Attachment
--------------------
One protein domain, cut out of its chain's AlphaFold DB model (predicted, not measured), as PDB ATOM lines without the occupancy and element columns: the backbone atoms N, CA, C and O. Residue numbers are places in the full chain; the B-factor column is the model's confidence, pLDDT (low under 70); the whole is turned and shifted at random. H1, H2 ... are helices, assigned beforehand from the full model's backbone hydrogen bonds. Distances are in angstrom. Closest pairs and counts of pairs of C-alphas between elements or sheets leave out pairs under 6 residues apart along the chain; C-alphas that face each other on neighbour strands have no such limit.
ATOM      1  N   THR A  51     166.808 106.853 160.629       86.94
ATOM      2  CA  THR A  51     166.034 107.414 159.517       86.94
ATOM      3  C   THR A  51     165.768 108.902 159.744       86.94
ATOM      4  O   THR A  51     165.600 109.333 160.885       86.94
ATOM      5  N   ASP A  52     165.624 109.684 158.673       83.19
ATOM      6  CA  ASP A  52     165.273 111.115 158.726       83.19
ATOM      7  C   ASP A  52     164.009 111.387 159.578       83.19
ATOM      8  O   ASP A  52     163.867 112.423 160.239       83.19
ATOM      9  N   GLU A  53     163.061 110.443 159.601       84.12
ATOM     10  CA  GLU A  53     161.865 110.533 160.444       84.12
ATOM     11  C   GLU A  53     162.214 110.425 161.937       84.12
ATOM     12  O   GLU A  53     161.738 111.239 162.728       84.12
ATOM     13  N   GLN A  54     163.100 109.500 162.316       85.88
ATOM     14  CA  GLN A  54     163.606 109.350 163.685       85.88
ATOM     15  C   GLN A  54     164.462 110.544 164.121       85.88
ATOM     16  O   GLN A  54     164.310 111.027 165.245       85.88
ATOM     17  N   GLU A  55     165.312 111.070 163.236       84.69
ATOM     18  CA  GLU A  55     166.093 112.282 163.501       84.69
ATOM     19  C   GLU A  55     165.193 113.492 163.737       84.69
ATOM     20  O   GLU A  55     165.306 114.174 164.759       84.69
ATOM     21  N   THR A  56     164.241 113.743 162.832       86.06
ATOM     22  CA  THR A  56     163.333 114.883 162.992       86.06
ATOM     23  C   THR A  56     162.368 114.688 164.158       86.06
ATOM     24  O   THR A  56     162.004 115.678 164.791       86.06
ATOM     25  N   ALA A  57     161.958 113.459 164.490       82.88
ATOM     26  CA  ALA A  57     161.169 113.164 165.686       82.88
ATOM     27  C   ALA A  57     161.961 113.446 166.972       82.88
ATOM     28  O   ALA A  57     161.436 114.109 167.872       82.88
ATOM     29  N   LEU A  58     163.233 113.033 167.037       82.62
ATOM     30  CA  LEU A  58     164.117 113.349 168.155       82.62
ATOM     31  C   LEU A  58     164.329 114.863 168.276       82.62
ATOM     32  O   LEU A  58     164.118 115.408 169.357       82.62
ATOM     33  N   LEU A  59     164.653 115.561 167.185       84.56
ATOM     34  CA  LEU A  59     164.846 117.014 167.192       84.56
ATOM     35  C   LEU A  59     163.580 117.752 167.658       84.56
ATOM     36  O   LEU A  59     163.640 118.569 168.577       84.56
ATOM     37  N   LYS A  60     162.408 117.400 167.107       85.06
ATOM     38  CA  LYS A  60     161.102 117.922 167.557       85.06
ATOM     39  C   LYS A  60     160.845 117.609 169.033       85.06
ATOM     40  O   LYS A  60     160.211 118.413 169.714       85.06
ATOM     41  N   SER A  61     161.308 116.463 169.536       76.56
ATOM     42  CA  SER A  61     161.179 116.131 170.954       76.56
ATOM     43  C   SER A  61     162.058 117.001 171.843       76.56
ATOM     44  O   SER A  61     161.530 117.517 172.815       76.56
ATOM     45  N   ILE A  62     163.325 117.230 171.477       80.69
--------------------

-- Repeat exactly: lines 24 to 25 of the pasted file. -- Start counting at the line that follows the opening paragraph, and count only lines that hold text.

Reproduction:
ATOM     24  O   THR A  56     162.004 115.678 164.791       86.06
ATOM     25  N   ALA A  57     161.958 113.459 164.490       82.88